DIY LED Canister Lamp

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kubi

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Hi,

Interesting design for the 3 leds.
I'm trying to build a lamp with 3 SSC P7 as well. I've found a mirror that can fit the 3 leds and a lamp (ultrafire wf 500). So everything was good. Until the first heat stress test :)

When the leds are closed into the lamp the soldering starts to melt within 3-4 minutes of operation. It seems that the heatsink I've put on the leds is not enough.
Now I'm planning to use some liquid, like transformer oil, but I do not know how to choose a proper one. It must not be agressive to the electronic parts and the glue I use to seal the lamp.

Do you have any idea?

Btw, I use 18650 Li-ion batteries, 3x3 (parallel x series), that are ~2200-2400mAh each with 2 PCB boards ( dealextreme sku.3178 )
 

bronk

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melting the solder is a very definite bad sign. You are way over the allowed junction temp for the LEDs. You are lucky they are not ruined already.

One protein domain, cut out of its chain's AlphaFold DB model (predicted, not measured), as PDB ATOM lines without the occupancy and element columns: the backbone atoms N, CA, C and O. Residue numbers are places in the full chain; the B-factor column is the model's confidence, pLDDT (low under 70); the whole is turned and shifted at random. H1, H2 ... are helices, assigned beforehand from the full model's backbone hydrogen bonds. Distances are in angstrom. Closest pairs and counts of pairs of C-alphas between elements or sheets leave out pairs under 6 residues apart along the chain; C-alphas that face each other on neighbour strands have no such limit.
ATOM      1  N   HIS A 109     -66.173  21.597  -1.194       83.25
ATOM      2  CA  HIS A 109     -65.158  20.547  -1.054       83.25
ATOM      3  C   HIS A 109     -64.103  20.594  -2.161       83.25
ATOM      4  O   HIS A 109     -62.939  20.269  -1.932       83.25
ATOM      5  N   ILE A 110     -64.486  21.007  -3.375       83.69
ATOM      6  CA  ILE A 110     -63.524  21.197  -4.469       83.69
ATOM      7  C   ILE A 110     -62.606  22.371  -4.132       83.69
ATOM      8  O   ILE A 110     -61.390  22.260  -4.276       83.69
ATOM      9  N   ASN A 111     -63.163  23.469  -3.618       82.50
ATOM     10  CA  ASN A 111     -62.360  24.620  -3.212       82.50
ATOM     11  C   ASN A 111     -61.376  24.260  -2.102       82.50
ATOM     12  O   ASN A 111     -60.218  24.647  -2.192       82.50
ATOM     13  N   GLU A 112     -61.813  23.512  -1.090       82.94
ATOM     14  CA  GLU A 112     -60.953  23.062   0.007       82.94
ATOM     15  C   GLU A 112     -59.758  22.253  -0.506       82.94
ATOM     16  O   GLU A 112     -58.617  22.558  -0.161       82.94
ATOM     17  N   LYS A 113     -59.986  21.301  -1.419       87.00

The P7s will dissipate about 10 watts each if running at spec (3.7 v at about 2.8 amps each). Put 3 together and you have 30 watts. This is probably as much heat dissipation as the soldering iron you used!
If I got the number right, the DX3178boards are current regs with 1.4 A each. I assume you are running them in parallel for a total of 2.8 A.

You then need a heat conductive material for the heat sink. Try an aluminum or copper disk about a half inch thick that is a snug fit into the housing. You are trying to get rid of a significant amount of heat. To convince yourself, put the soldering iron inside of the housing for 5 min and then try to pick it up...

Oil will help a little, but you really have too small a space for significant convection - therefore little to no oil current movement. Without the convection, there will be little additional cooling. Plus the oil will mess up your optics. You can try just dunking the whole lot in mineral oil. It will help prevent leaks at depth as well, but still is a mess to deal with. many years ago I worked in x-ray equipment field service and got truly sick and tired of dealing with transformer oil.